How close to the edge of a quilt should your quilting stitches get? My gauge is no closer than 1/4". You need a little bit of space to trim, if necessary, when squaring up the quilt after quilting is completed and before putting the binding on.
Getting too close to the edge with your quilting stitches will cause you to cut through the stitching when you trim your quilt. If this does happen, and it did to me, here's what you can do to secure those loose ends.
There was a 10" area on one side of the quilt where I had nicked the quilting stitches. I noticed this when I was working on the binding. I always machine sew the open edge of the binding to the quilt, then hand sew the folded edge to the back of the quilt. So, before hand sewing the binding in place, I went back over this area with my walking foot, using a short stitch length and back-stitching where the thread ends were. This really helped "lock down" those thread ends and gave added stability to the one seam where the binding is stitched to the quilt. Without this security, the thread ends would eventually pull up to the quilt surface and the quilt stitches would come undone.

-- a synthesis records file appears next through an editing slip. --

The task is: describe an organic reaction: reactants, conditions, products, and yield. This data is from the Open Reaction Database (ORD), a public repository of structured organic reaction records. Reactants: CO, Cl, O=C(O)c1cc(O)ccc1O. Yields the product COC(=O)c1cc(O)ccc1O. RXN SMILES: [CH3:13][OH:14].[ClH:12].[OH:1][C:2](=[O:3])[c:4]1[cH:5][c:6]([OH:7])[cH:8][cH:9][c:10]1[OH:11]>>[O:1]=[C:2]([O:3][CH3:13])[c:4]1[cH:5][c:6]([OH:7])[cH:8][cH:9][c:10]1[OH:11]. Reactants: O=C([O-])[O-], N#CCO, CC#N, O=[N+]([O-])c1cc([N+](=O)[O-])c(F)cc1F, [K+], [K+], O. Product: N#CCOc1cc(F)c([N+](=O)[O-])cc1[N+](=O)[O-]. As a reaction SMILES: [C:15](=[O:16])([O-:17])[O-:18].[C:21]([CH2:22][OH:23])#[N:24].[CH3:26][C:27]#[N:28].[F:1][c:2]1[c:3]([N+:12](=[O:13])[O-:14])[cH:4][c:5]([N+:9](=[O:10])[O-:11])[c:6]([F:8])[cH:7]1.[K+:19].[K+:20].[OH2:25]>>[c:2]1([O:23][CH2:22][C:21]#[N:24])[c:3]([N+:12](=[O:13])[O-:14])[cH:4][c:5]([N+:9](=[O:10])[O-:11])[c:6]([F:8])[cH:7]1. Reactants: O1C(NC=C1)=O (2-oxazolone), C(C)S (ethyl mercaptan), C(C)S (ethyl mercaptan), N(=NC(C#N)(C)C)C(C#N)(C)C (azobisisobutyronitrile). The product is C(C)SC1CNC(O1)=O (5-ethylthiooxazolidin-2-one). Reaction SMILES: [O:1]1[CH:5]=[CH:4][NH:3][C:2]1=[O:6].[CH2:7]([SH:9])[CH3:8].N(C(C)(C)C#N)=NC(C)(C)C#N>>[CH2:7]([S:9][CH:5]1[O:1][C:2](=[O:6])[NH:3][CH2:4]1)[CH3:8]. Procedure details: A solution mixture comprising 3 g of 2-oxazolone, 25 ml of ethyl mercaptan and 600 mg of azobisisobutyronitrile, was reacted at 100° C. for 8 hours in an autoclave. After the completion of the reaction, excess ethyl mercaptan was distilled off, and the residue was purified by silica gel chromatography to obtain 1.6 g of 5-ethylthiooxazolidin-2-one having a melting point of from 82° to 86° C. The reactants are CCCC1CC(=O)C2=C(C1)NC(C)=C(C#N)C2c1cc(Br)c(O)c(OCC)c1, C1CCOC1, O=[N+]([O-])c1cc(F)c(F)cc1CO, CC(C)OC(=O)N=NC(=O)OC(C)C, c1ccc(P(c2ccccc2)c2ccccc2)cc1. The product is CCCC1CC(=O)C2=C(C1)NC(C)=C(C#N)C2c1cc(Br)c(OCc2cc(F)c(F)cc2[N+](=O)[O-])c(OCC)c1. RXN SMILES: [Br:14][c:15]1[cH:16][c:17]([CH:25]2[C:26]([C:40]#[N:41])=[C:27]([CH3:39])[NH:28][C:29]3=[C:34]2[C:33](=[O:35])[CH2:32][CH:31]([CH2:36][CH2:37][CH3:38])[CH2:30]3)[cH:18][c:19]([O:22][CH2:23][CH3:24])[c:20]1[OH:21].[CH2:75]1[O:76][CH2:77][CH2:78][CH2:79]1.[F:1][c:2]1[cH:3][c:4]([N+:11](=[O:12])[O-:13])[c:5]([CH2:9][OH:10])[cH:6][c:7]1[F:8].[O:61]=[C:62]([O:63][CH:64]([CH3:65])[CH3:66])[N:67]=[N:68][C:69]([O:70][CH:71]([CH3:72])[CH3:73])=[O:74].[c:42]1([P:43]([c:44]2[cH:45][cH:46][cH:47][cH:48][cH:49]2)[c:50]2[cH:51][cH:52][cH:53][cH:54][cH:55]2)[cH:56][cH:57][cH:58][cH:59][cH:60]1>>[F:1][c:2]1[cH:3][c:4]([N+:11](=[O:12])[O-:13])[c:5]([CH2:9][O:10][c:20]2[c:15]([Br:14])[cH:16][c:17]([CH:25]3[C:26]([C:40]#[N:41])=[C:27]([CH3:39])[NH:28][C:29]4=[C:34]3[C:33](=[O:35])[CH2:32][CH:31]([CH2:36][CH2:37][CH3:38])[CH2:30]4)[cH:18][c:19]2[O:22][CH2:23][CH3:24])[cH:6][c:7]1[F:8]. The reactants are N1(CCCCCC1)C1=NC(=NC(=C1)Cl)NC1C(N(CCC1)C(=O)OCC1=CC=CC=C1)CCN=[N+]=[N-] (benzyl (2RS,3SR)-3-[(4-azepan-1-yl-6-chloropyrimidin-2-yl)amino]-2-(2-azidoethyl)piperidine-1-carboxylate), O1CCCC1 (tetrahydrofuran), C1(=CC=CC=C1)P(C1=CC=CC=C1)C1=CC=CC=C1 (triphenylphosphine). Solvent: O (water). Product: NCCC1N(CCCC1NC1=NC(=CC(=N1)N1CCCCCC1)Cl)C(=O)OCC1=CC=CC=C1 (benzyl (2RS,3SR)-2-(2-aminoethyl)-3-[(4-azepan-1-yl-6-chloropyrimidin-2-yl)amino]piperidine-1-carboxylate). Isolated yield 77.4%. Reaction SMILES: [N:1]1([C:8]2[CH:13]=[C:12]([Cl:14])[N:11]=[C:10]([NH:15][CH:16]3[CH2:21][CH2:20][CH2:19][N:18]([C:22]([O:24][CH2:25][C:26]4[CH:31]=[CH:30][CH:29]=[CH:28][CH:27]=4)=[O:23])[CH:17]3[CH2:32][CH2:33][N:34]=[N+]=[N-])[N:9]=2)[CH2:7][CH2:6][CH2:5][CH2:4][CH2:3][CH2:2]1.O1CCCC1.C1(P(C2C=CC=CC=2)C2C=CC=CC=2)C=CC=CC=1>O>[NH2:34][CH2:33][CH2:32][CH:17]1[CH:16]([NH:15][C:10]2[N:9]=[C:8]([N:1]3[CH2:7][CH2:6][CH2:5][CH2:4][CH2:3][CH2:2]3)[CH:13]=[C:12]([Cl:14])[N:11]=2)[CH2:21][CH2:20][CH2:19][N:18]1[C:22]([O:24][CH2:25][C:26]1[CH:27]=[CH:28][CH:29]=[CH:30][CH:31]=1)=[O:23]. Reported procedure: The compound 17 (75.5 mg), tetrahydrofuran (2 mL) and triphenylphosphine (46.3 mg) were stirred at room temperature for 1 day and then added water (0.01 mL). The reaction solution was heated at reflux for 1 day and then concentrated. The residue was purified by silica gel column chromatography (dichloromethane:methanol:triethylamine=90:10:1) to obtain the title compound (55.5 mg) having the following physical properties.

If you take your quilt to a long arm quilter, ask how they quilt the edge of a quilt. Some begin their stitching off the quilt (on the batting/backing area) to check their tension, then move onto the border to begin quilting; likewise, when they finish a quilting line they stitch back off the edge. I've seen this several times when a client brings a quilt for binding. To avoid cutting through the stitches when you trim the quilt edges, you will want to pick some of those early stitches and get a length of thread tail that you can knot off and bury into the quilt batting.
I generally start my quilting inside the surface of the quilt, and use one of the "ditches" to begin my stitching so there are no starts/stops close to the edge. My threads are on the top of the quilt where I can see them. After I am done with a line of quilting, I thread both threads into a hand sewing needle, poke it through to the back of the quilt, knot the thread a couple of times close to the stitches, bury them into the batting and cut the thread ends.
Copyright ©2014, Sharon Baggs